I wrote a version of Sieve of Eratosthenes:

number =100000000
def eratos_sieve(n:"find prime below this"=None):
        if not(n):
            n = number
        numbers = [x for x in range(0, n+1)]
        current_prime = 2
        sqrt_limit = int(math.sqrt(n))+1
        while numbers[current_prime] <= sqrt_limit:
            #(len(numbers)-1) is the actual size since
            #since, len([0,...,n])=n+1
            for i in range(current_prime, ((len(numbers)-1)//current_prime)+1):
            current_prime += 1
            for i in range(current_prime, sqrt_limit):
                if numbers[i]>0:
        #this part is optional
        j = 0
        for i in range(len(numbers)):
            if numbers[i]>0:
                j += 1
        #uptil here if later primes are to be found using indices
        #else all primes upto n are returned as a single list
        return numbers[1:j]

It seems to perform fast enough for my purposes. I'd like to get some review about its performance since I'm a novice. Also, I'd like someone with enough memory (if possible) to run the below two tests:

import time
import math
num1 = 100000000 #100 million
num2 = 1000000000 #1 billion
start = time.perf_counter()
total_100_m = time.perf_counter()-start()

start = time.perf_counter()
total_1_b = time.perf_counter()-start()

print("For 100m it takes: ", total_100_m)
print("For 1b   it takes: ", total_1_b)

4 Answers 4


Four* letters to rule them all

The Sieve of Eratosthenes is an algorithm which heavily relies on loops. Unfortunately, Python's convenient scripty nature comes at a cost: it's not terribly fast when it comes to loops, so it's best to avoid them.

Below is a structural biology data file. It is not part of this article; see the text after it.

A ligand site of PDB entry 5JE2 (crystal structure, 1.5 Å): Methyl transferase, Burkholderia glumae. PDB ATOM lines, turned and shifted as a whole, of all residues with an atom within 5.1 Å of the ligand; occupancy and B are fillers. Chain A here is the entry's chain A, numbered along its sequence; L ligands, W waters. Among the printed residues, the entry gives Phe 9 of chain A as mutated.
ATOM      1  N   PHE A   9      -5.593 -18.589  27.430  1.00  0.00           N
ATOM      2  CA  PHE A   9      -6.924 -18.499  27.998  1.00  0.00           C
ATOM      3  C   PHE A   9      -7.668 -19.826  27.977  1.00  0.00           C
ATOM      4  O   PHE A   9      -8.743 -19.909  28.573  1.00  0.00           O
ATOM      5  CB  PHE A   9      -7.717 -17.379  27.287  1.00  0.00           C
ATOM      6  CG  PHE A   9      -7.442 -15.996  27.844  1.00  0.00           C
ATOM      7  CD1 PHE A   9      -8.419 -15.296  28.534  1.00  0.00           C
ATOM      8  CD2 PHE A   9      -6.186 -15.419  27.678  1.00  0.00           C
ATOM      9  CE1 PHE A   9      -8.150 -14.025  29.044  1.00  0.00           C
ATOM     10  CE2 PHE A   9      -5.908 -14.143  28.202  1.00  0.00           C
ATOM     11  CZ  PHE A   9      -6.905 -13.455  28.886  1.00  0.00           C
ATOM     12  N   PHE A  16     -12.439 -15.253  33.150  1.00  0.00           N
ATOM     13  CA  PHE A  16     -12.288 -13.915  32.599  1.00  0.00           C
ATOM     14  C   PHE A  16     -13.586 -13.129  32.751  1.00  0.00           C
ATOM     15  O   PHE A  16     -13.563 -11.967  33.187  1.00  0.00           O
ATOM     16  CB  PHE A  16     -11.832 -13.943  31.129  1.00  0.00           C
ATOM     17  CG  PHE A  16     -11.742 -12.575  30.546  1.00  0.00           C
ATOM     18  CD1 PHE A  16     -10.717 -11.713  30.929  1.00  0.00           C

However, this is not always possible, or one, like me in this case, is not so much into algorithms to transform them into another form. Enter numba. numba is a just-in-time compiler for Python code. The just-in-time compiler can transform plain Python code into "native" code for your system. So what are those magical four letters I was talking about? It's @jit.

This simple decorator and no further code changes brought the time for n = 100 000 000 from 36s down to about 3s on my machine. The larger test case did not work out to well with my 16GB RAM and some other things to do apart from Code Review.

from numba import jit

def eratos_sieve(n:"find prime below this"=100000000):
    # ... the rest of your code here

You can also have a look at this generator based implementation of the algorithm presented on Stack Overflow. The implementation can benefit from just-in-time compilation as well. A quick test using the SO approach and @jit for the previous n brought the execution time down to just below 2s on the same machine as before.

What numba cannot fix for you